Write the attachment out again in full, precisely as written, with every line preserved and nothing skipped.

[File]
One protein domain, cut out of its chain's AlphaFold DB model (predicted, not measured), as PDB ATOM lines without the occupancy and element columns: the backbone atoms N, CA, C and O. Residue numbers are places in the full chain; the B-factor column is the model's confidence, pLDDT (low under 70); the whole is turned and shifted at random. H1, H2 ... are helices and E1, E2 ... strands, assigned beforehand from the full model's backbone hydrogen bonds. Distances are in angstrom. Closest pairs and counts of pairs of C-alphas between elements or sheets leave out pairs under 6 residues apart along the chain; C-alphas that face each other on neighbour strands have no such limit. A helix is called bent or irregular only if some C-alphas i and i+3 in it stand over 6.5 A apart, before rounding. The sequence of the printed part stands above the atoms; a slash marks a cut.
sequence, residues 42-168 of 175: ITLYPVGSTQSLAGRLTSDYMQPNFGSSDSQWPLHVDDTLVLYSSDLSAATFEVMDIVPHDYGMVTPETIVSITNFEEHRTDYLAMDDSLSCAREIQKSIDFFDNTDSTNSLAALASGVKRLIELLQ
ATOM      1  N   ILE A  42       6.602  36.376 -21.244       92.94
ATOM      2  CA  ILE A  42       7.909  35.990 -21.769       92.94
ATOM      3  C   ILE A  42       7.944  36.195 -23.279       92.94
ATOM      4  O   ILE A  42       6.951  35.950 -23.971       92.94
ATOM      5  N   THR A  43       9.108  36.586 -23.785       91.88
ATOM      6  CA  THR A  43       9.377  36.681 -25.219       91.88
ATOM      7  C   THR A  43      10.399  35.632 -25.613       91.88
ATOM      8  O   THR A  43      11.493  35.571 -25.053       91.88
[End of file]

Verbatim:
One protein domain, cut out of its chain's AlphaFold DB model (predicted, not measured), as PDB ATOM lines without the occupancy and element columns: the backbone atoms N, CA, C and O. Residue numbers are places in the full chain; the B-factor column is the model's confidence, pLDDT (low under 70); the whole is turned and shifted at random. H1, H2 ... are helices and E1, E2 ... strands, assigned beforehand from the full model's backbone hydrogen bonds. Distances are in angstrom. Closest pairs and counts of pairs of C-alphas between elements or sheets leave out pairs under 6 residues apart along the chain; C-alphas that face each other on neighbour strands have no such limit. A helix is called bent or irregular only if some C-alphas i and i+3 in it stand over 6.5 A apart, before rounding. The sequence of the printed part stands above the atoms; a slash marks a cut.
sequence, residues 42-168 of 175: ITLYPVGSTQSLAGRLTSDYMQPNFGSSDSQWPLHVDDTLVLYSSDLSAATFEVMDIVPHDYGMVTPETIVSITNFEEHRTDYLAMDDSLSCAREIQKSIDFFDNTDSTNSLAALASGVKRLIELLQ
ATOM      1  N   ILE A  42       6.602  36.376 -21.244       92.94
ATOM      2  CA  ILE A  42       7.909  35.990 -21.769       92.94
ATOM      3  C   ILE A  42       7.944  36.195 -23.279       92.94
ATOM      4  O   ILE A  42       6.951  35.950 -23.971       92.94
ATOM      5  N   THR A  43       9.108  36.586 -23.785       91.88
ATOM      6  CA  THR A  43       9.377  36.681 -25.219       91.88
ATOM      7  C   THR A  43      10.399  35.632 -25.613       91.88
ATOM      8  O   THR A  43      11.493  35.571 -25.053       91.88